You know, that’s all I can say today about that day. And it’s the first time I think I’ve put it into writing. Shared with someone who wasn’t my partner or a therapist. I’m not sure how I developed the idea that the larvae exclusively populated one-hour crime shows, read-in-a-day detective thrillers and third world countries. How privileged to assume wealth is an inoculation.

One weekend before we moved in, we left a trash bag with discarded sandwich wrappings on the floor of our new kitchen. When we came back a few days later, I picked up the nearly empty bag to toss with the rest of the painting detrius. I’m sure I don’t need to explain what was under the bag. I can’t anyway.  The 20 minutes of sobbing and shaking that followed was enough to turn D. pale. That was a real panic attack. It put my issues with cracking wood to shame. She cleaned up the mess and soaked the kitchen in chemicals. I don’t know how long it took or how awful it was. I’m not even sure where I went in my mind as it happened.

Last night, we discovered our outdoor trashcan had picked up unwanted visitors. First a few, then a lot. I think we’re both happy that I wasn’t the one who discovered it. Regardless, I also wasn’t the one who dealt with it. If, by dealing, you mean dousing the interior with dichotomous earth and returning, green, to the house with this statement “Let’s throw out the whole can.” I can’t help but wonder if she’d be less squicked if I hadn’t turned the first instance into weeping, startling panic. But they are gross, and I don’t blame her for wanting to spare the trash collectors.

Summary?  She is amazing and I am damaged.  I’m the lucky one.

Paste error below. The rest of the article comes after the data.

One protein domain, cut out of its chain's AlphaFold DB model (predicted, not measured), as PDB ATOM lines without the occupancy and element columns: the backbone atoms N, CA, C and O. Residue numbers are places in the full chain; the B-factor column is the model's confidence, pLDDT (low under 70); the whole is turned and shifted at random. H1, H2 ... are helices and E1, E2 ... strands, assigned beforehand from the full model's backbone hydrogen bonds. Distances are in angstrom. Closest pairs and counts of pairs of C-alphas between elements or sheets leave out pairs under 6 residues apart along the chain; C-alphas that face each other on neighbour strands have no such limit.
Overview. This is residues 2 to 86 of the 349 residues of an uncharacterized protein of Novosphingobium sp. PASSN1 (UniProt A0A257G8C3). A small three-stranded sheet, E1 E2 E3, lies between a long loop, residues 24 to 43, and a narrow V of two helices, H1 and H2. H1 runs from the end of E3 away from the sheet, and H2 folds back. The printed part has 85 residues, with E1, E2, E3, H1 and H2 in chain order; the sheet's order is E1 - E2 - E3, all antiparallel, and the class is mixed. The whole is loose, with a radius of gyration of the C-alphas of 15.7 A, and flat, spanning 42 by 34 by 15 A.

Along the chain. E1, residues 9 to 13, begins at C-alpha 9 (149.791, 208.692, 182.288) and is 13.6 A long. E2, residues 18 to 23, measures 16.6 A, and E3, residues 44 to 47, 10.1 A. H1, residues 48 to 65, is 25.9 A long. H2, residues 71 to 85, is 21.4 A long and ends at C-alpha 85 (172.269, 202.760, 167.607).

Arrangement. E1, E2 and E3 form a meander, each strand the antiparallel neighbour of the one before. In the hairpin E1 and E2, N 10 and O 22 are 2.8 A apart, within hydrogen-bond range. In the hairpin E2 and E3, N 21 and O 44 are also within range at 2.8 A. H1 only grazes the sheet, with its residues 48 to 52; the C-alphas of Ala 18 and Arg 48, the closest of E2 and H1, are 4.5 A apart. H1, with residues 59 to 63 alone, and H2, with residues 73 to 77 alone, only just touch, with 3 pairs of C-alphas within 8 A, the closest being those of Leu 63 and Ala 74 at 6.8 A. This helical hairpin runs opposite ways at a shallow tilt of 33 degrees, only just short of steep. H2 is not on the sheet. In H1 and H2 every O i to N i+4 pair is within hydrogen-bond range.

1. linaria says:

    I. For a long time certain things would make me shake: a certain kind of light from a particular direction, a certain tint of white paint, the hollow sound of feedback when someone blows into a microphone. Specific things imperceptible and unexplainable to others. Being so unspecific, so improbable in the context of ordinary life, I found these things best dealt with in writing (textual exorcism?). Somehow it gives them definition, manageability.

    II. Awhile back I took a basic entomology class which involved, among other things, identifying the juvenile forms of many different insects. Trust me, if my classmates were any indication of the general public (actually, they weren’t–these were kids who intended to make a living outdoors among growing things) you are not the only person who dissolves in the presence of such critters. So what if your reasons are different.

    III. As for your qualities as a wife and that last sentence which barely deserves mention in this comment…yeah, sorry, no. That is in no way a logical conclusion to the content of this post.

    • backlist says:

      that’s a lovely comments – it makes me feel more comfortable, though I wish we could both completely exorcise those demons. I suppose we’re all a bit damaged.

    • backlist says:

      that’s a lovely comments – it makes me feel more comfortable, though I wish we could both completely exorcise those demons. I suppose we’re all a bit damaged.